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Measuring the Legal Environment in Practice

The data shared here is part of the pilot “Measuring the law in practice” dataset, and was collected between October 2, 2021, and October 1, 2022. Based on the lessons learned from the pilot, the team refined its approach, including the methodology and questions. The new methodology and data will be presented in the 2024 edition of the Women, Business and the Law report, to be published in March 2024.


Implementation and enforcement of laws are critical barriers to gender equality. Gaps between laws on the books and actual practice restrict the full realization of women’s rights and opportunities all over the world. To present a fuller picture of the legal environment, Women, Business and the Law (WBL) is expanding its focus on the implementation gap by collecting new data in more economies. Starting with the collection of supportive frameworks and expert opinion data for 25 economies in 2021, the team expanded its reach to 55 economies in 2022, and is now currently collecting data for 190 economies. The new dataset for 190 economies, to be published in the 2024 edition of the Women, Business and the Law report, will capture the existence of key policy instruments and practices that support the implementation of laws in eight areas WBL currently measures in its legal index, and in two new areas: violence against women (safety) and childcare.

Data highlights the steps that governments are taking to implement and enforce their laws, including through programs, services, incentives, budgetary allocations, policies and so on. Pilot data indicates that all 55 economies have room to strengthen the implementation of key laws for women employees and entrepreneurs in practice, especially in aspects related to the WBL Pay, Entrepreneurship and Assets indicators. Even in areas with strong foundational legislation, implementation and enforcement of laws is lacking.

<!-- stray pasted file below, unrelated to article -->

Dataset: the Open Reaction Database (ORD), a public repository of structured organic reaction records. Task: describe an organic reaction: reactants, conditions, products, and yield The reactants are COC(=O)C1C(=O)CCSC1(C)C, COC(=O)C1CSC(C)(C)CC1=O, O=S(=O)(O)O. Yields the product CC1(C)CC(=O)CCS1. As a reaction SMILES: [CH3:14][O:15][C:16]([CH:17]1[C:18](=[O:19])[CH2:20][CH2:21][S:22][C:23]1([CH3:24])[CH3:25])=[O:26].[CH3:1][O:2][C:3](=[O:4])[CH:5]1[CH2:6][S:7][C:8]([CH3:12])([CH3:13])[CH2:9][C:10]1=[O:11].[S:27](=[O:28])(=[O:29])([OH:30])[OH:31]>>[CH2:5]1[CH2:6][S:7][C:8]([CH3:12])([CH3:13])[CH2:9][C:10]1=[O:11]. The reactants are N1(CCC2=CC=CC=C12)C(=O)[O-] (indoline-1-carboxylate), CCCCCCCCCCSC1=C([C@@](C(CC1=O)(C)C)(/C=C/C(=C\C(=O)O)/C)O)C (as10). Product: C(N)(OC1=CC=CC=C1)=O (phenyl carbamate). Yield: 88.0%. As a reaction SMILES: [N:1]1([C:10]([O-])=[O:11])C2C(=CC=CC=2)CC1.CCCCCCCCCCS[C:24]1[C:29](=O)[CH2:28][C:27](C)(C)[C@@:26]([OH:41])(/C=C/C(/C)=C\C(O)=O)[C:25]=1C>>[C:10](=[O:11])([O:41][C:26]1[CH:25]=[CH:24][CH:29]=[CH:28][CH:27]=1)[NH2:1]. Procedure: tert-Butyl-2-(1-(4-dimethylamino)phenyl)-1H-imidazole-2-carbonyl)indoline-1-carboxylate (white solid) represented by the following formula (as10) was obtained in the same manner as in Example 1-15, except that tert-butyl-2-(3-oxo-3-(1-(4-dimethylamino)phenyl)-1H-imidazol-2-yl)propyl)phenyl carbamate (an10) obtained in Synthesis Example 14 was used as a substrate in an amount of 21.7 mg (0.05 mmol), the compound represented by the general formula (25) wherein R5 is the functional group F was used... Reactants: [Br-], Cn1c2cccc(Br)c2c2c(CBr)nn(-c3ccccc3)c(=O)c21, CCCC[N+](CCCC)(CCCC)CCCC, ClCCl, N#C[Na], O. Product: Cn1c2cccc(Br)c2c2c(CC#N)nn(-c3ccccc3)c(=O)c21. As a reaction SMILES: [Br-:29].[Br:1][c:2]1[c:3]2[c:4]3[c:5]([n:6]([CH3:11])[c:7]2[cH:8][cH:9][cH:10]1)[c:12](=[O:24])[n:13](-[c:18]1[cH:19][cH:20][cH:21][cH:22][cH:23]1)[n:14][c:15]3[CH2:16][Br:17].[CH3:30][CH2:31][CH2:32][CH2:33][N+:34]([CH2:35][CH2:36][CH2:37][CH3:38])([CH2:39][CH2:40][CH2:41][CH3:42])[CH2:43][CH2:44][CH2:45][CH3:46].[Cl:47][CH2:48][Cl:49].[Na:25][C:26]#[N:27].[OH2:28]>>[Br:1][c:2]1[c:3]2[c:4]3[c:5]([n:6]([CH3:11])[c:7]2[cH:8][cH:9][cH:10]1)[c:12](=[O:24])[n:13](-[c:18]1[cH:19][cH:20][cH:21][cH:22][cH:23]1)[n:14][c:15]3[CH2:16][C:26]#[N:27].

Expert opinions were also collected to gain a broader understanding of gender equality on the ground. Respondents of expert opinion survey identified numerous gaps in the implementation of laws in their countries, even among economies that score above average on the legal index.

While only preliminary, the findings of the Pilot data confirm that laws alone are not enough to improve gender equality and make clear that these gaps should be further explored. This set of measures provides a starting point for continued focus on this work. By improving these measures in subsequent years, Women, Business and the Law hopes to deliver a fully developed framework that will allow more women to enforce their rights, boosting women’s economic inclusion and labor force participation worldwide.

The team welcomes feedback on the methodology and construction of this set of indicators, and it looks forward to improving their coverage and scope. Comments can be offered by contacting the Women, Business and the Law team at wbl@worldbank.org.

Last Updated: Sep 25, 2023